Morrissey wins Bad Sex in Fiction prize

He’s used to acclaim and hero-worship, but Morrissey has now picked up a most unwanted accolade – winning this year’s Bad Sex In Fiction award for his debut novel, List Of The Lost.

The competition was stiff (no pun intended), but the judges said they were swayed by an “ecstatic scene” in the former Smiths frontman’s novel involving two of the lead characters.

Mozza’s book, which was panned by critics when it was released earlier this year, contains the lines: “Eliza and Ezra rolled together into one giggling snowball of full-figured copulation, shouting and screaming.”

Another passage included the Stretford-born superstar writing: “Eliza’s breasts barrel-rolled across Ezra’s howling mouth and the pained frenzy of his bulbous salutation extenuating his excitement as it whacked and smacked its way into every muscle of Eliza’s body except for the otherwise central zone.”

Other lines include: “(They) pulled at each other in a dangerous and clamorous rollercoaster coil.”

mozza3The iconic singer, who went down an absolute storm during his sell-out gig at the Edinburgh Playhouse in 2008 (his last visit to the Capital), was unable to attend the ceremony due to touring commitments.

Morrissey was also unavailable for comment, but some 400 guests did show up at the aptly-named In & Out (Naval & Military) Club in London on Tuesday to toast him in his absence.

List Of The Lost beat off competition from a varied shortlist, which included Joshua Cohen’s Book of Numbers, George Pelecanos’s The Martini Shot and Erica Jong’s Fear of Dying.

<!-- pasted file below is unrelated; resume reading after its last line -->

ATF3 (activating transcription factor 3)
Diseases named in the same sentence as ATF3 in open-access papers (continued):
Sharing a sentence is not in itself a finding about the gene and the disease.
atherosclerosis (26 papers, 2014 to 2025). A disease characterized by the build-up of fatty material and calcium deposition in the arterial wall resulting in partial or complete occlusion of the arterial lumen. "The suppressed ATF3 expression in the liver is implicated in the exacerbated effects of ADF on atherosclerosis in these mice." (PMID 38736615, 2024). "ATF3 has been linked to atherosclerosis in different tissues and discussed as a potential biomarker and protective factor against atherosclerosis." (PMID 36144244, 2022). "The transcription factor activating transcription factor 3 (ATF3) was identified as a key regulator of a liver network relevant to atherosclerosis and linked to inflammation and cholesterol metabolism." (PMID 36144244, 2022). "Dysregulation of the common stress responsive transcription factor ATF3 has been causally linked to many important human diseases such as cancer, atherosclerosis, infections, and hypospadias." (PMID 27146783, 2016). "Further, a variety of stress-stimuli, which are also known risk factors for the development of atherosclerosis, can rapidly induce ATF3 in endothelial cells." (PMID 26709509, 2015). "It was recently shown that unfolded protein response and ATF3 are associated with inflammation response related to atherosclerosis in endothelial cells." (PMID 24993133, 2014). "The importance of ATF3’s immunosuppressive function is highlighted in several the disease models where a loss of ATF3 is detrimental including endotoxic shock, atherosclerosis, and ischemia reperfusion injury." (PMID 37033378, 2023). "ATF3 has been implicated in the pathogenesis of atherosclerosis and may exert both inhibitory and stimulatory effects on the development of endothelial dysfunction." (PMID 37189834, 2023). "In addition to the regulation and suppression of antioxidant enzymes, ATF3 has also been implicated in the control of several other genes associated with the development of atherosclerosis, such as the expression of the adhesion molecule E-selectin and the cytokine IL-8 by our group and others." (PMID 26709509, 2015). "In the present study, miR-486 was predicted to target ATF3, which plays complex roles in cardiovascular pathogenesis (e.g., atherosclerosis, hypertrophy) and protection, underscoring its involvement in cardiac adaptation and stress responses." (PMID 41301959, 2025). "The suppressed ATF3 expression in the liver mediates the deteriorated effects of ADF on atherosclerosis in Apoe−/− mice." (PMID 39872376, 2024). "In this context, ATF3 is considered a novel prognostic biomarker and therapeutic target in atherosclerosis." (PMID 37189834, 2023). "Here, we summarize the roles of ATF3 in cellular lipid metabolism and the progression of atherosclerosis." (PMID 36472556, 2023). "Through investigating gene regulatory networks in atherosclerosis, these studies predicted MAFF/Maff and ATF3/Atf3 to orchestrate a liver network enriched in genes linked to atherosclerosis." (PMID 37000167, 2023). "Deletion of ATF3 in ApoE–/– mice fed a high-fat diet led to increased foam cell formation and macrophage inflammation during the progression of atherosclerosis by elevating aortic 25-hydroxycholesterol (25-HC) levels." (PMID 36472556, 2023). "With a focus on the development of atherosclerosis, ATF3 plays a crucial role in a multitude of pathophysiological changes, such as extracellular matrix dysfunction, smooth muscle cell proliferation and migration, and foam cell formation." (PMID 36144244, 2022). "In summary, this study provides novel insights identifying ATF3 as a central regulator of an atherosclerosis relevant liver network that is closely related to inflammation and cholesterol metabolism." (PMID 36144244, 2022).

Previous winners of the prize – established by The Literary Review in 1993 – include Melvyn Bragg, Norman Mailer and AA Gill.

Last year the award was won by Ben Okri for Age of Magic (Head of Zeus).

No stranger to controversy, 56-year-old Morrissey is practically a recluse who makes no bones about his hatred of the press, and has long been a target of paparazzi and regular fodder for the tabloids.

The morose crooner is, however,  obsessively worshipped by his fervent fan following.

Since first appearing on Top Of The Pops in 1983 wearing NHS specs, a hearing aid and with a gladioli hanging out his back pocket, he has became a most unlikely icon.

The combination of his lyrics and the emotive, innovative guitar-playing of bandmate Johnny Marr turned Manchester band The Smiths into one of the most influential groups of all time – tracks like This Charming Man, What Difference Does It Make, Panic and Girlfriend In A Coma becoming instant classics.

The Smiths split up at the height of their popularity in 1987, after which Morrissey went on to forge a hugely successful solo career, penning hits like Suedehead, The Last Of The Famous International Playboys, Everyday Is Like Sunday and First Of The Gang To Die.

Words: Gary Flockhart